Making VDI Work for End Users

Michael Vizard

While IT organizations generally love the idea of centralizing desktop management, the fact remains that end users need to be convinced. From their perspective, technologies such as virtual desktop infrastructure (VDI) generally equate to a loss of control, which is one of the reasons that there is so much resistance to such efforts.


The real challenge facing IT organizations is how to convince end users that they can keep control of their desktop environment even when that desktop is running on a remote server. To one degree or another, we've already seen this begin to happen with the rise of tools that allow instances of virtual desktops to be personalized. Now Liquidware Labs wants to take this one step further with the addition of a Flexapp capability to its ProFinity software for managing non-persistent virtual desktops.

 


According to Liquidware Labs CTO Jason Mattox, Flexapp allows end users to install their own applications in virtual desktop infrastructure environments in a way that allows IT organizations to get the benefits of central control without taking away the end user's sense of control of their workspace.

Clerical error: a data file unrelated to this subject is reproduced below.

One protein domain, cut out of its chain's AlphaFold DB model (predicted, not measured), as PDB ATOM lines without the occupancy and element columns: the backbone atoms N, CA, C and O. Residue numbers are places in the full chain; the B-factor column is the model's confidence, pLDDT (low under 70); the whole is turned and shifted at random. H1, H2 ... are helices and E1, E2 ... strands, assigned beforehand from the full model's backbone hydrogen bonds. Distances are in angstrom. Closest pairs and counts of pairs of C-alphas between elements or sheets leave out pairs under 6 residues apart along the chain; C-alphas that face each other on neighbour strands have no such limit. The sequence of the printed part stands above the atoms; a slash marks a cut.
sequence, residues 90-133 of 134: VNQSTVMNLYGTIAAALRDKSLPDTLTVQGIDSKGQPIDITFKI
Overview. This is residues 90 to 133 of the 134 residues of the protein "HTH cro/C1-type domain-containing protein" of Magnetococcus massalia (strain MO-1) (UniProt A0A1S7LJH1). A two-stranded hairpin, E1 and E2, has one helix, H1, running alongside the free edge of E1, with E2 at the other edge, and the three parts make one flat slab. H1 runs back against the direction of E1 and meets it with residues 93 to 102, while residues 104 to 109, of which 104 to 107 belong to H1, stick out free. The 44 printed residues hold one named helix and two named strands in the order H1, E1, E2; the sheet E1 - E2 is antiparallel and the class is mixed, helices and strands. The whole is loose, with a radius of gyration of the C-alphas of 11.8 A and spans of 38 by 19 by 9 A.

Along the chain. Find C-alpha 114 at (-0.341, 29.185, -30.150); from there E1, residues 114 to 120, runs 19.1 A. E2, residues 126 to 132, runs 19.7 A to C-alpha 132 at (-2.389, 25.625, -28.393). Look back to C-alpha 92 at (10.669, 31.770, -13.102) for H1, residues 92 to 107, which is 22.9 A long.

Mattox says ProFinity 5.0 with Flexapp works by provisioning a virtual hard disk (VHD) to store applications separately from the operating system and local session. ProfileUnity with FlexApp then adds specialized "links" both into the local Windows operating system and into the user's managed ProfileUnity with FlexApp settings.


There are obviously still a lot of other challenges with VDI, namely the amount of infrastructure required to really run it properly. But if IT organizations can't get end-user support for such initiatives, it's going to be tough sledding no matter what they do. Liquidware is not the only company providing various levels of personalization capabilities for VDI environments. But one thing that is for certain is that without such capabilities, the IT organization that pursues VDI is going to almost always be seen by end users as trying to take something away versus somehow trying to make things fundamentally better for all concerned.



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